PHP was easily one of the first to get some mainstream traction. I was using it in February '96, perhaps earlier. Classic ASP from MS was released in Dec 96, and didn't start making inroads (from my vantage point) until mid '97. I was stuck in '97 doing some odd front page weirdness (htc files? can't recall now) which were extremely limiting. At night, I'd go home and do PHP, and had an ecommerce system (horrible as it was) running on PHP/FI (php v2, essentially) in 1998.

By '97/'98 there were multiple vendors vying in this space - htmlos and ihtml are two names that stick with me, but there are some others I remember but can't recall names. And ColdFusion and whatnot, but... Perl and PHP were the big freebies, even by '97. ASP had speed on its side, but PHP already had convenience and price by '97, and it's gained ever since then. re: Java as server-side web platform - was outside my radar much, but the majority of people I worked with, even Java enthusiasts, didn't give it much credence before '99 - I don't think the infrastructure support was quite settled, and it was too 'wild west' for my colleagues (bunch of other reasons too). (IIRC, CF didn't support user-defined functions for several years, leading to much more difficult to maintain code than it should have been, but... memory gets hazy after 18 years).

But... PHP and Perl were free and largely "good enough" for enough of the problems most people were facing which is why they gained as much foothold as they did. ASP and CF both required a fairly hefty outlay and setup that you generally wouldn't be able to pay for without working in a corporate gig.

I definitely remember that era as the age of Perl but I should note that my first database-driven web app was in 1996, using a beta Java servlet runner with DB/2 on OS/2.

I'm happy to report that I got better at making technology choices.

I stand partly corrected. I only knew for certain servlet spec 2 was out in 99, and had not known anyone doing Java web serving stuff. I had colleagues doing java, and I worked in a commercial web house with those same colleagues, but none seemed to consider java web stuff (server side) usable (again memory's a bit hazy). I do know by 2000 some jumped in to servlets big time, but not many before that.

I think my first was perl/cgi in Jan 96 - not a full "web app" but I could read and write data via web forms to a database (msql IIRC). Feb 96 I know I was doing some PHP/FI, though still did a lot of Perl for years, mostly because that's what most hosts supported. For my own stuff, it was generally PHP even then when I had a choice.

If you were a corporate/academic programmer at the time, or lucky enthusiast, you had access to more things. Most commoner folk stepping up to a local ISP shell from BBS did not have access to all kinds of goodies. There also was less formal education available, so even when technologies existed, without mainstream marketing and documentation, it simply wasn't accessible to the masses. Cold Fusion was proprietary software from Macromedia you had to pay for, as I recall. Some admins were restrictive, and didn't even like you compiling your own stuff.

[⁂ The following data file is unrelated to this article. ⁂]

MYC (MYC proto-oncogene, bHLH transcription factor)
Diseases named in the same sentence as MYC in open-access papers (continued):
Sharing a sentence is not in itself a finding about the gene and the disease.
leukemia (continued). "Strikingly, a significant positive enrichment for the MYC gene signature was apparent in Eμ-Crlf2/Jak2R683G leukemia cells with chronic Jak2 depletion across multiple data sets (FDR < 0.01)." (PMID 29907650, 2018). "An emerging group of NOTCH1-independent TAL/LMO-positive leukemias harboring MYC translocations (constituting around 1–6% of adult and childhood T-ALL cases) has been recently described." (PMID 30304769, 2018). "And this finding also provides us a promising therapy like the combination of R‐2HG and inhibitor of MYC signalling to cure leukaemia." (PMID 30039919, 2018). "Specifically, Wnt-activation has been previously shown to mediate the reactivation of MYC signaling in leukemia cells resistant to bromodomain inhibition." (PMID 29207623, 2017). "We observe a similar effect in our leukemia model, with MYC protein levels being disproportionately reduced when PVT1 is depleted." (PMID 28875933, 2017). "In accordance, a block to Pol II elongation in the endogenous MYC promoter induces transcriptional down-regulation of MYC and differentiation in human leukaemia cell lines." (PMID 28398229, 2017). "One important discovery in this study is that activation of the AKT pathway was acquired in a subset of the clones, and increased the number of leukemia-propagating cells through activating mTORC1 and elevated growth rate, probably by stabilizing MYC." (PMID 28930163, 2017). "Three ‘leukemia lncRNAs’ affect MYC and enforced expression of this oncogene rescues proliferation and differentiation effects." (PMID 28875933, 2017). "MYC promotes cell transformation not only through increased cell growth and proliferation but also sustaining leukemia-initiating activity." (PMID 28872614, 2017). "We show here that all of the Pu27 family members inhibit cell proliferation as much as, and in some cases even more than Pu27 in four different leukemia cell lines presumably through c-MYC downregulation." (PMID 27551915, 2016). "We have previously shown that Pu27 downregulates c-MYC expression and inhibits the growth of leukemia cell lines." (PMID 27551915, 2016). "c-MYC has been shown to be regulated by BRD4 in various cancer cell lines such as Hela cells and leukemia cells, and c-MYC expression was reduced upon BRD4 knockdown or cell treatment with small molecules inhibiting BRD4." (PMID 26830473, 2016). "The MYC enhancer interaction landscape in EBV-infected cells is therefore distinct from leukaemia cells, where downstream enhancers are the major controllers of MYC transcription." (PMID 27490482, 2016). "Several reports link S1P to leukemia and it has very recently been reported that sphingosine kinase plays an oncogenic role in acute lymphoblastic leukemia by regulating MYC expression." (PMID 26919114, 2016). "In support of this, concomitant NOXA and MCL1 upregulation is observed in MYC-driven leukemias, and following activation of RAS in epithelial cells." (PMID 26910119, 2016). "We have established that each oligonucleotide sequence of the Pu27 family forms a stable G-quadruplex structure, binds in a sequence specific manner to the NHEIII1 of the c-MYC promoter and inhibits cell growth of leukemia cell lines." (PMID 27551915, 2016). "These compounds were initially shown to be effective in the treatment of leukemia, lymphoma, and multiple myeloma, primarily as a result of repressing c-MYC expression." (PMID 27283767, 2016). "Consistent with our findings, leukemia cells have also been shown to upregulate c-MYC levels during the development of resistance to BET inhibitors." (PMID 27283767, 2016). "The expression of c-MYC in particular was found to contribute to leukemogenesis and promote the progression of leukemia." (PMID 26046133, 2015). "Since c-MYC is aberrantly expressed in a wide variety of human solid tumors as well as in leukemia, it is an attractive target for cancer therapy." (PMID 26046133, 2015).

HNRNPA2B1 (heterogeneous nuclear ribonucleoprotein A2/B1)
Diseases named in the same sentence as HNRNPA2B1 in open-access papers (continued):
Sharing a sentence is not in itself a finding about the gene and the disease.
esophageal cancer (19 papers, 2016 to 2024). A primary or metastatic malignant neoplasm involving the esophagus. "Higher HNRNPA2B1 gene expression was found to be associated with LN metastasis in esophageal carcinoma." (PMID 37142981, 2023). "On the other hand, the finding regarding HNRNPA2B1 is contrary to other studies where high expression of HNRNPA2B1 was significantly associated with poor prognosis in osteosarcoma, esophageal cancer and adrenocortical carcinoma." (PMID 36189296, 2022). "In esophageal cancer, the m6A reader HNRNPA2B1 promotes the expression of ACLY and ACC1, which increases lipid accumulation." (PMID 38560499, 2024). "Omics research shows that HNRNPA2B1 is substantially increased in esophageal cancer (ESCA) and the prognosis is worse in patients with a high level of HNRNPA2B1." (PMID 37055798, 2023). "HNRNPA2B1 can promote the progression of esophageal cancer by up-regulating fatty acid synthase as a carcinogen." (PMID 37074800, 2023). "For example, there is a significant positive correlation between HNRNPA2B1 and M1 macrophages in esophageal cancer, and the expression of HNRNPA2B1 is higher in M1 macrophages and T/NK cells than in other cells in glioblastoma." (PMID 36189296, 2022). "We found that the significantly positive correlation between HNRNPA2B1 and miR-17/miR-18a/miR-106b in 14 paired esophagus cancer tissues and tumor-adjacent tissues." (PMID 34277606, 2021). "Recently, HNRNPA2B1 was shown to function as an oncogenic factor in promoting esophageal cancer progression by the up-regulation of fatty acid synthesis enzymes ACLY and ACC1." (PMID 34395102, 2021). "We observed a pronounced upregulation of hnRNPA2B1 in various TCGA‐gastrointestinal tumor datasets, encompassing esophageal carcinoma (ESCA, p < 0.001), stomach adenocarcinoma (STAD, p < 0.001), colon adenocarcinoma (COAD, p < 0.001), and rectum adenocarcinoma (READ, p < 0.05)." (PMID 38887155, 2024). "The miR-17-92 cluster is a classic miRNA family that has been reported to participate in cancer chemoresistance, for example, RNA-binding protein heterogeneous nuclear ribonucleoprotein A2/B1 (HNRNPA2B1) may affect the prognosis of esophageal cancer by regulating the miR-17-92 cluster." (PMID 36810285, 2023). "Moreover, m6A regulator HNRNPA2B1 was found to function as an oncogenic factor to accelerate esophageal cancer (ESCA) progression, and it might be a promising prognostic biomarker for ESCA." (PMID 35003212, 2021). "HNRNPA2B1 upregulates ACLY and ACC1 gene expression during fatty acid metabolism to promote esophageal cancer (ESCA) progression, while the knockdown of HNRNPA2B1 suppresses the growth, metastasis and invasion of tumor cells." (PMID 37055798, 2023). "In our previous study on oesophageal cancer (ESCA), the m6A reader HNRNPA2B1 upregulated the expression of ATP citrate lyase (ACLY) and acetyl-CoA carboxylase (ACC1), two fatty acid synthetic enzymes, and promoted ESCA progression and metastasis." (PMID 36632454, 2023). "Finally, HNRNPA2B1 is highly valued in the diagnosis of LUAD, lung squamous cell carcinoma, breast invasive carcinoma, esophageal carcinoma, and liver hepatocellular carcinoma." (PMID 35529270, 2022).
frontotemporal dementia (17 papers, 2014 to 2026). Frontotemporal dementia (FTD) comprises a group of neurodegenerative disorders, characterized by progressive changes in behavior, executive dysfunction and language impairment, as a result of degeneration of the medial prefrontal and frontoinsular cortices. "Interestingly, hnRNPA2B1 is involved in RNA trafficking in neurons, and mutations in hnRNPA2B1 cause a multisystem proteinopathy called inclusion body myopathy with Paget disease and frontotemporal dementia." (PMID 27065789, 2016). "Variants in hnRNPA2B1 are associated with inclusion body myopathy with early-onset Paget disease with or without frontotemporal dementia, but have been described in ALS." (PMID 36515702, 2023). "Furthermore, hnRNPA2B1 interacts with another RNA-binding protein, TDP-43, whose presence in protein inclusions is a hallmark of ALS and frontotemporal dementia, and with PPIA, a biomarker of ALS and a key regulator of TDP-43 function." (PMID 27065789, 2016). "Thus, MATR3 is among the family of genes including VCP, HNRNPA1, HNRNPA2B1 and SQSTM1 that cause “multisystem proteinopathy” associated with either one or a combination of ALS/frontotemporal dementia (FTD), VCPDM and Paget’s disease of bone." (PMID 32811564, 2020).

PHP really was responsible for the dynamic web. It had enough community support to enable newbies to wrap their head around the mind-boggling shift to dynamic server-side websites, and it became commonly provided with cheap or free shared hosting.

A big reason why it succeeded was because it was possible for people who only understood HTML to transition, since a PHP file could be nothing but HTML to start with, and people used a lot of templating rather than start from scratch with code that echoed out HTML. With things like Perl, it was not an HTML templating script first, and so that made it less streamlined and simple for the task of making websites.

Again, PHP made it better and easier but you aren't going to convince me that my direct experience didn't exist simply by repeating the same assertion.

Before PHP became widespread in the very late 90s there were many options for dynamic apps. I worked with ISPs which offered CGI or SSI even on cheap / free plans. Sure, it was ugly but a ton of people got what they needed done by going over to Matt's Script Archive and finding something they could hammer into shape. Before antique PHP apps, the security cliché was formmail.pl & a slew of long-forgotten guestbook / forum scripts.

I'm not saying that PHP didn't help considerably, only that it was very far from first. I remember having to make the case for using PHP 2 or 3 instead of many of those alternatives and it was based on cost and convenience, not the ability to do anything new.

I didn't say first, I said responsible, and first doesn't really matter. Albert Einstein's e=mc^2 wasn't first, it was already published by someone else written slightly differently. But he made it popular, and that's what counts for widespread adoption and propagation of tech.

You sound like an older hardcore nerd. You're from a different planet. What was going on in your circles was not at all a reflection of the web on a whole. Most people didn't even use ISPs in those times, they were on private systems like AOL. The dynamic web we know today, where almost every website is not static HTML, is because the majority of people making any little website had access to PHP, and free tutorials to learn.

Umm... no. I was talking about the subset of devs which are just chugging along without much thought put into the craft of programming. Which includes me sometimes, as well as many PHP developers. But not all of them.

Go search internet forums: "how i script PHP mail?" folks won't use the latest best practices.

And there were dynamic webpages before PHP, PHP just gave a ton more people access to them by easy installation, configuration and most importantly, development/feedback cycle.

I think you should actually read the text of the article you linked to. It contradicts the rest of your comment.

I did read it, I know that the conclusion is that reaching out to Mort should be attempted. But most Morts don't work in software companies. And I doubt that reaching them is easy or cheap.

And it's not elitism, it's a fact that many developers are Mort in all situations. Yes, we're all Mort from time to time, but some people are just Mort :)

Elitist much?

Not really. We're all relying on things we know to be working.

How often do you check 100% of the APIs you use for every kind of thing you develop (including shell scripts) for deprecation warnings or bad practice warnings?

I, for one, know that I don't. Except for NASA software, I don't think it's feasible.